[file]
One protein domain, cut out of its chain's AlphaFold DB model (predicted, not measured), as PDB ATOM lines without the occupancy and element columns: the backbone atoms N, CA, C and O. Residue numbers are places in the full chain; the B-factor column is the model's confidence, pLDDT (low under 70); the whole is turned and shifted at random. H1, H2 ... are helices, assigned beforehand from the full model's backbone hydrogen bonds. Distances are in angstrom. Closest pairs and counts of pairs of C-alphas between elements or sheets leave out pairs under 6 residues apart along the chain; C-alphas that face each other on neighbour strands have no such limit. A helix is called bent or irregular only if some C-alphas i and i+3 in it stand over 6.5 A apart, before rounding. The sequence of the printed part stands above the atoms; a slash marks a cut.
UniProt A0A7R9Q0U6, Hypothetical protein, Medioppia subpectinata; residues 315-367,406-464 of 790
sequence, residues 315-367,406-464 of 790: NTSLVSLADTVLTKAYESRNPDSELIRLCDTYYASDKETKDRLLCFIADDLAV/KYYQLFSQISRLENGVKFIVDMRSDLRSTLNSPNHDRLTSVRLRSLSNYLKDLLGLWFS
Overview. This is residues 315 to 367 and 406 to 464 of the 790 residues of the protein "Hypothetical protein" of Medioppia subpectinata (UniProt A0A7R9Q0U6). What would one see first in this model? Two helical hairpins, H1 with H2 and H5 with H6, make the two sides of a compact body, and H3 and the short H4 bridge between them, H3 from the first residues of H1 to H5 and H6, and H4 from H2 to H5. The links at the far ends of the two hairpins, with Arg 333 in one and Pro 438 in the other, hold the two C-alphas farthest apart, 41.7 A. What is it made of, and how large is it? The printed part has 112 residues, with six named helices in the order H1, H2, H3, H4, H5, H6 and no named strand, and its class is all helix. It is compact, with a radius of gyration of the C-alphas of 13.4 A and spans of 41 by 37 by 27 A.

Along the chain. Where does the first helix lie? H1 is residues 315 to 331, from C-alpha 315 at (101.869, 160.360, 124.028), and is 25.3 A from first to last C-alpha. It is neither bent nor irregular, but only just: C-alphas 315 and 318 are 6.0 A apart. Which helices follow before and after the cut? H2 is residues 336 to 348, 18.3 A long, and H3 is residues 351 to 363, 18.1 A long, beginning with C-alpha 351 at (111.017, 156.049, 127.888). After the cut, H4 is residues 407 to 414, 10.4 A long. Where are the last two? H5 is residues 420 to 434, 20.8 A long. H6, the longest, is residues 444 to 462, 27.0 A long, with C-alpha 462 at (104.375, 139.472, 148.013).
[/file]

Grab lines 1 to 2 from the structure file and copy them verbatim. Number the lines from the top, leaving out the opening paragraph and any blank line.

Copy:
UniProt A0A7R9Q0U6, Hypothetical protein, Medioppia subpectinata; residues 315-367,406-464 of 790
sequence, residues 315-367,406-464 of 790: NTSLVSLADTVLTKAYESRNPDSELIRLCDTYYASDKETKDRLLCFIADDLAV/KYYQLFSQISRLENGVKFIVDMRSDLRSTLNSPNHDRLTSVRLRSLSNYLKDLLGLWFS